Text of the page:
Summary: Mutants of Saccharomyces cerevisiae bearing lesions in the ergosterol biosynthetic pathway exhibit a pleiotropic drug-sensitive phenotype. This has been reported to result from an increased permeability of the membranes of the mutant strains to different drugs. As disruption of the yeast multidrug resistance protein, Pdr5p, results in a similar pleiotropic drug-sensitive phenotype, the possibility that Pdr5p may be functioning with a reduced efficiency in these altered sterol backgrounds was examined. To do this, the function of Pdr5p in isogenic strains of S. cerevisiae that have disruptions in the late stages of the ergosterol biosynthesis pathway (ERG6, ERG2, ERG3, ERG4) was studied. A reduced ability of Pdr5p to confer resistance to different drugs in these strains was observed, which did not appear to be dependent solely on the permeability of the membrane towards the drug. A simultaneous examination was made of how the lipid composition might be altering the efficiency of Pdr5p by similar studies in strains lacking phosphatidylserine synthase (encoded by CHO1). The results indicated that the drug sensitivity of the erg strains is, to a significant extent, a result of the reduced efficiency of the Pdr5p efflux pump, and that the membrane environment plays an important role in determining the drug resistance conferred by Pdr5p.
Summary: Clostridium sticklandii utilizes combinations of amino acids for growth by Stickland reactions. Proline is an efficient electron acceptor in these reactions and is reduced to 5-aminovalerate. Proline can be partly synthesized from ornithine by the action of ornithine aminotransferase and Δ1-pyrroline-5-carboxylate (PCA) reductase. Both enzymes were present in crude extracts of C. sticklandii in sufficient activity of 0·93 nkat (mg protein)-1 and 4·3 nkat (mg protein)-1, respectively, whereas enzymes involved in proline biosynthesis from glutamate were not detected. PCA reductase was purified to homogeneity in a three-step procedure involving ammonium sulfate precipitation, affinity chromatography with Procion Red and gel filtration on Sephadex GF200. The homogeneous enzyme was most likely an octamer of 230 kDa with a subunit size of 25 kDa as obtained by SDS-PAGE and 28·9 kDa as calculated from the sequence. Apparent K m values for PCA and NADH were 0·19 mM and 0·025 mM, respectively. The enzyme also catalysed in vitro the reverse reaction, the oxidation of proline, at alkaline pH values above 8 and higher substrate concentrations (apparent K m values: 1·55 mM for proline and 10·5 mM for NAD at pH 10·0). Studies with growing cells of C. sticklandii and [15N]proline revealed that proline is not oxidized in vivo because 15N was solely detected by HPLC-MS in 5-aminovalerate as the product of proline reduction. The proC gene encoding PCA reductase of C. sticklandii was cloned, sequenced and heterologously expressed in Escherichia coli. The enzyme exhibited high homologies to PCA reductases from different sources. Thus, C. sticklandii is able to synthesize the electron acceptor proline from ornithine (a degradation product of arginine) by action of ornithine aminotransferase and PCA reductase.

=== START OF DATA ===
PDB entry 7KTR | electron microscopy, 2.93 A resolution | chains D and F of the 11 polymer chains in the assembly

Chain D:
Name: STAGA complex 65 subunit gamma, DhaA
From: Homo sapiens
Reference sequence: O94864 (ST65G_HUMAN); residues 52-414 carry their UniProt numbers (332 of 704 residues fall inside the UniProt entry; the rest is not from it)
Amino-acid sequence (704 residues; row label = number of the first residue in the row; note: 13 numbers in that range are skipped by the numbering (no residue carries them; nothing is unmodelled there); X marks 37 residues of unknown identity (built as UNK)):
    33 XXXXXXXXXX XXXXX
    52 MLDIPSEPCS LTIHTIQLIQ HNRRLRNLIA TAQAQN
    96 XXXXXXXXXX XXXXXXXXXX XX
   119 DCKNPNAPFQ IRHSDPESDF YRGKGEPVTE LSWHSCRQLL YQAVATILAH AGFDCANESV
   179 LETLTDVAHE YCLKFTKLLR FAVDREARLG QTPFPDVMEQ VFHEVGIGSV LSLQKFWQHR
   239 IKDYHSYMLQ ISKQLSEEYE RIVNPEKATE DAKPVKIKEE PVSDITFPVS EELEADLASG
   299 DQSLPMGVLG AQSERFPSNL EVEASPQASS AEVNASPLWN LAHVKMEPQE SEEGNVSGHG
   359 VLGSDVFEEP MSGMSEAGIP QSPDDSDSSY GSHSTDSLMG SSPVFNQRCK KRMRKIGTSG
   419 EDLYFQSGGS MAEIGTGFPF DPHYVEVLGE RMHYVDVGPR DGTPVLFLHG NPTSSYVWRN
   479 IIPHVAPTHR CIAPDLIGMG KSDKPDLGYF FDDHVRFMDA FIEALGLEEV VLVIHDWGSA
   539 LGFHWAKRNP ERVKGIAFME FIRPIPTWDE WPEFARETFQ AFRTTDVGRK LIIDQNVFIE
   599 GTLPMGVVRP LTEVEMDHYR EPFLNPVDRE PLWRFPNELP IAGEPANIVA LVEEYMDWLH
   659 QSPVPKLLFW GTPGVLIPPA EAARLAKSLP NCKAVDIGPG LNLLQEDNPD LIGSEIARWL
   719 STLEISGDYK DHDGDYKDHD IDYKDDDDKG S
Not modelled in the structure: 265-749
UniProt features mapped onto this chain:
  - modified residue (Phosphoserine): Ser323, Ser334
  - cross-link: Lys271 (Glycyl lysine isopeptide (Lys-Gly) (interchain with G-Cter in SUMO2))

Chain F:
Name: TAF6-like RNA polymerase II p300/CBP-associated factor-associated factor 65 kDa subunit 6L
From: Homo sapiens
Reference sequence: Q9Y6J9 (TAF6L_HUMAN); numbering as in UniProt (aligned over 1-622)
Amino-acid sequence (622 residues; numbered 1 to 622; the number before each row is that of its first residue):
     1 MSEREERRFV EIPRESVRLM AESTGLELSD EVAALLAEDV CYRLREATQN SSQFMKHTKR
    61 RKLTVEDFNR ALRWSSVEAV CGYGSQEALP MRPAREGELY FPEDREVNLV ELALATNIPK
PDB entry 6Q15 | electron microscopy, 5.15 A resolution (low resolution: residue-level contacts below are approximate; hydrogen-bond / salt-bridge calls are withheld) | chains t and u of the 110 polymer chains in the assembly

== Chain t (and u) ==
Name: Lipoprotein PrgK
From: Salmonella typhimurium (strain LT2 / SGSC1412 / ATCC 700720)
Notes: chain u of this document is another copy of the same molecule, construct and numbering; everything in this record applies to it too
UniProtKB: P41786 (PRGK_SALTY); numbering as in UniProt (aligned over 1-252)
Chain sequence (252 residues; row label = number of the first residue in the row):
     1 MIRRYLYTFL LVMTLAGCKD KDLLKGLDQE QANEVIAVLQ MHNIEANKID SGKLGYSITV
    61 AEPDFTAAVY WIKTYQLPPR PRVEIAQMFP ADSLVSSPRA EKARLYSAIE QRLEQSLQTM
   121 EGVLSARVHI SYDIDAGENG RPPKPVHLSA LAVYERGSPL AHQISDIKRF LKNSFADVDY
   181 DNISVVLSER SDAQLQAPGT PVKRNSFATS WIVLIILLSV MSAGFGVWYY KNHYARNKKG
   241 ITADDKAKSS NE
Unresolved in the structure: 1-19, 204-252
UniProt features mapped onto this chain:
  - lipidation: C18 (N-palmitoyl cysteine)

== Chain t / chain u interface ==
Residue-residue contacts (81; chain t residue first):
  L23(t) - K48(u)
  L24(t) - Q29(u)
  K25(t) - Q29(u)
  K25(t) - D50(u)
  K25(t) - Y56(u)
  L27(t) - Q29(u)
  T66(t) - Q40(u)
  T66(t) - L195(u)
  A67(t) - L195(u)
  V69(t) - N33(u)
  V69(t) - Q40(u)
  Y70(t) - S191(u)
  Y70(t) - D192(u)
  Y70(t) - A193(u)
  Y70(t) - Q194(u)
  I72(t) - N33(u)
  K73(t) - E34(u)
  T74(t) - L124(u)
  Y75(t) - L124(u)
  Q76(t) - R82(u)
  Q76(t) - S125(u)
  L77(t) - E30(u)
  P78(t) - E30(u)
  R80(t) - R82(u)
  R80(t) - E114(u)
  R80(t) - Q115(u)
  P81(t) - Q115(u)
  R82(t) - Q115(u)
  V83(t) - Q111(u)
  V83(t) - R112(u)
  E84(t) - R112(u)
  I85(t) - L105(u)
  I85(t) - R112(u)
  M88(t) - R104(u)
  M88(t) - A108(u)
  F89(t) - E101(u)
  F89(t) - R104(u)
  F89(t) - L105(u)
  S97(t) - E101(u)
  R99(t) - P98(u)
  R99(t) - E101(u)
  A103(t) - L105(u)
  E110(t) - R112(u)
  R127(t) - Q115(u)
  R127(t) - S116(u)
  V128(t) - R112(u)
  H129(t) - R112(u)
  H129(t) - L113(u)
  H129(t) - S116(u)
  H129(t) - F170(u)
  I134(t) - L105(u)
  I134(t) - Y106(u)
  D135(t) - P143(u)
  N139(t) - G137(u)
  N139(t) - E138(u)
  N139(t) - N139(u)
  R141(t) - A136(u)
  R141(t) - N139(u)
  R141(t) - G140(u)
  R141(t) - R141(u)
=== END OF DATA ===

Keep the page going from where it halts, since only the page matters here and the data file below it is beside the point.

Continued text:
Summary: Continuous cultures of Chromatium vinosum DSM 185 were shifted from a high to a low irradiance (67 to 4 μE m-2 s-1) and vice versa (4 to 67 μE m-2 s-1). The kinetics of photoacclimation of the cultures were analysed during these transitions until steady state was reached. When irradiance was shifted from 4 to 67 μE m-2 s-1, bacteriochlorophyll synthesis halted for 4 h. During this period, pigments were progressively diluted in the newly formed biomass, resulting in a lower specific pigment content. The specific growth rate of the organisms did not change immediately after the shift, but rather underwent a gradual increase during the following 10 h. This transition was accompanied by a transient increase in the levels of glycogen, indicating that CO2 fixation rates increased immediately after the shift, and that unused photosynthate was stored as glycogen. The shift from a high to a low irradiance was characterized by an immediate drop in the specific growth rate to virtually zero, and by comparatively sharp decreases in the specific rates of sulfur and sulfide oxidation and in the specific rate of glycogen accumulation. The specific content of bacteriochlorophyll a increased during the first 10 h. During the same period the specific content of glycogen decreased.
Summary: Pseudomonas aeruginosa is able to persist during feast and famine in many different environments including soil, water, plants, animals and humans. The alternative sigma factor encoded by the rpoS gene is known to be important for survival under stressful conditions in several other bacterial species. To determine if the P. aeruginosa RpoS protein plays a similar role in stationary-phase-mediated resistance, an rpoS mutant was constructed and survival during exposure to hydrogen peroxide, high temperature, hyperosmolarity, low pH and ethanol was investigated. Disruption of the rpoS gene resulted in two- to threefold increase in the rate of kill of stationary-phase cells. The rpoS mutant also survived less well than the parental strain during the initial phas of carbon or phosphate-carbon starvation. However, after 25 d starvation the remaining population of culturable cells was not significantly different. Stationary-phase cells of the RpoS-negative strain were much more stress resistant than exponentially growing RpoS-positive cells, suggesting that factors other than the RpoS protein must be associated with stationary-phase stress tolerance in P. aeruginosa. Comparison of two-dimensional PAGE of the rpoS mutant and the parental strain showed four major modifications of protein patterns associated with the rpoS mutation.